Quantcast

Wake-Up Call from the Arctic

Climate

David Suzuki

Arctic sea ice has already melted to a record low this year, in thickness and extent. And summer’s not over yet. According to the U.S. National Snow and Ice Data Center, record melt has occurred for the past six years. Both the NSIDC and the European Space Agency say ice is thinning at a rate 50 percent faster than scientists predicted, mainly because of global warming and that summer Arctic ice could soon disappear altogether.
 
The implications for global climate and weather, and for animals and people in the North, are enormous. One would think the urgency of this development would draw a swift and collaborative response from government, industry, media and the public. Instead, news media have downplayed the issue, the only mention made of climate change at the recent Republican National Convention was to mock the science, and many government and industry leaders are rubbing their hands in glee at the thought of oil and gas extraction opportunities and shipping routes that will open up as the ice disappears.
 
We just don’t get it. As ice melts, more of the sun’s energy, which would normally be reflected back by the ice, is absorbed by the dark water, speeding up global climate change and warming the oceans. The Arctic is now heating at almost twice the rate as the rest of Earth. There’s also the danger that methane could be released as ice and permafrost melt. It’s a greenhouse gas far more potent than carbon dioxide, so this would accelerate global warming even further. Scientists believe methane may also be uncovered by the warming Antarctic.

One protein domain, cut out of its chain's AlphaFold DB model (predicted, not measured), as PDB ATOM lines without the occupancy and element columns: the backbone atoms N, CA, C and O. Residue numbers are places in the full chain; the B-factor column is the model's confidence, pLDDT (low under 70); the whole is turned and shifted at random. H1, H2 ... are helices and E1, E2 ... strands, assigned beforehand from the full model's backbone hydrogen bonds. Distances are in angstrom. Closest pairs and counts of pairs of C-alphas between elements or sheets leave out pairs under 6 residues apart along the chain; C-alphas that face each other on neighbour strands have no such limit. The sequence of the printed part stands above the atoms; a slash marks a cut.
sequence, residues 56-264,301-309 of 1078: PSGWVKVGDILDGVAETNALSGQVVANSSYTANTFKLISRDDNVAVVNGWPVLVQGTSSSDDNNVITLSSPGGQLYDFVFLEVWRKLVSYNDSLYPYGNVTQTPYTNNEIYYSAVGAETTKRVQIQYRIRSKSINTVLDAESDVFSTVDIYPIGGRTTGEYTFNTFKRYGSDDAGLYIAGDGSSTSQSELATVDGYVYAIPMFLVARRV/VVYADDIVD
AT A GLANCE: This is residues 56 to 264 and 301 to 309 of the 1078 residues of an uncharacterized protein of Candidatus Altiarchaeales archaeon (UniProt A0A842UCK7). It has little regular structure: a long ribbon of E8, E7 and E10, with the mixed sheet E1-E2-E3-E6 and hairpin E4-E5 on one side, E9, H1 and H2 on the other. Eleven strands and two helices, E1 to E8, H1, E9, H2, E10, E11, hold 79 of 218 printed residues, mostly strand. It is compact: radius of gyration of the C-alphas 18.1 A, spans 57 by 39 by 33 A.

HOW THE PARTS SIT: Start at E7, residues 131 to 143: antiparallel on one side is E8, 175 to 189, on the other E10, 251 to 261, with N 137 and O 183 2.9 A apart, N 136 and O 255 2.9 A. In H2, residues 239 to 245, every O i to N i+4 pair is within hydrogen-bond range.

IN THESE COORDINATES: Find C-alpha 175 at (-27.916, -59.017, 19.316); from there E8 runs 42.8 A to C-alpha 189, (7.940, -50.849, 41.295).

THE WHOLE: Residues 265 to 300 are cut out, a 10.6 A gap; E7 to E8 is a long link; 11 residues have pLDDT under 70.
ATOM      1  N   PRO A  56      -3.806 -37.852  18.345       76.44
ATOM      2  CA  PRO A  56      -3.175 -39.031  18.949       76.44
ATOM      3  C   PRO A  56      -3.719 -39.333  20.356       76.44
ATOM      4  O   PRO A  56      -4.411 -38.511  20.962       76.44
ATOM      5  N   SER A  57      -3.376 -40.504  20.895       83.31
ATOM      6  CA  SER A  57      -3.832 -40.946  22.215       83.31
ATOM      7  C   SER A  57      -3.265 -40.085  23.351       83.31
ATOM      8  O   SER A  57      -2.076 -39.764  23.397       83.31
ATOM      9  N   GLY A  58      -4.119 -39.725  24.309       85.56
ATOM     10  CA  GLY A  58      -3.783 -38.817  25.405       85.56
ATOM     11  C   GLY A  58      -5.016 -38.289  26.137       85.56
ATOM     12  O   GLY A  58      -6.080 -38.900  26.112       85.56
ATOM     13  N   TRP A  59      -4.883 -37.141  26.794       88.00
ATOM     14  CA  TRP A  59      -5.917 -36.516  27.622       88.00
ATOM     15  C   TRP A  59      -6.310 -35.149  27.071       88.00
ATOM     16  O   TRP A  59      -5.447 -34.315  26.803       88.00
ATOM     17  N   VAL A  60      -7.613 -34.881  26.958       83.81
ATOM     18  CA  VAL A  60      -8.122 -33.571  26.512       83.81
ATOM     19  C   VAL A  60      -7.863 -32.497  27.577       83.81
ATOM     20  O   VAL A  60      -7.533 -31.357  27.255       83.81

The Arctic ice cap also helps regulate weather, affecting ocean currents and atmospheric circulation. “This ice has been an important factor in determining the climate and weather conditions under which modern civilization has evolved,” NASA chief scientist Waleed Abdalati told Associated Press. A study in the journal Geophysical Research Letters concludes that melting Arctic ice could lead to more extreme weather events, including drought, floods, heat waves and cold spells–especially in Europe and North America.
 
This not only threatens our future and that of our children and grandchildren; it could also have tremendous negative economic impacts. Because climate change affects agriculture and food supply, energy systems, water availability and weather conditions, it will be expensive. A study conducted for the Pew Environment Group concludes, “In 2010, the loss of Arctic snow, ice and permafrost is estimated to cost the world U.S. $61 billion to $371 billion in lost climate cooling services. By 2050, the cumulative global cost is projected to range from U.S. $2.4 trillion to $24.1 trillion; and by 2100, the cumulative cost could total between U.S. $4.8 trillion and $91.3 trillion.”
 
That doesn’t take into account the effects on the animals and plants in the Arctic–including polar bears, whales, seals and walruses–and the people who depend on them.
 
What’s the solution? During a recent trip to the North, Canadian Prime Minister Stephen Harper confirmed that sovereignty and resource extraction are his government’s priorities for the region. And as Guardian writer George Monbiot points out, companies largely responsible for the climate disaster are scrambling to get as much profit from the situation as they can. Oil companies including Shell and Russia’s Gazprom are taking advantage of the melt to speed up exploratory drilling. Greenpeace activists recently chained themselves to Gazprom’s supply ship in an attempt to stop that company’s activities.
 
We can’t all chain ourselves to ships, so we have to tell our elected representatives, as well as people in the media and industry, that we expect better than short-term gain for long-term pain. Doing all we can to combat climate change comes with numerous benefits, from reducing pollution and associated health-care costs to strengthening and diversifying the economy by shifting to renewable energy, among other measures.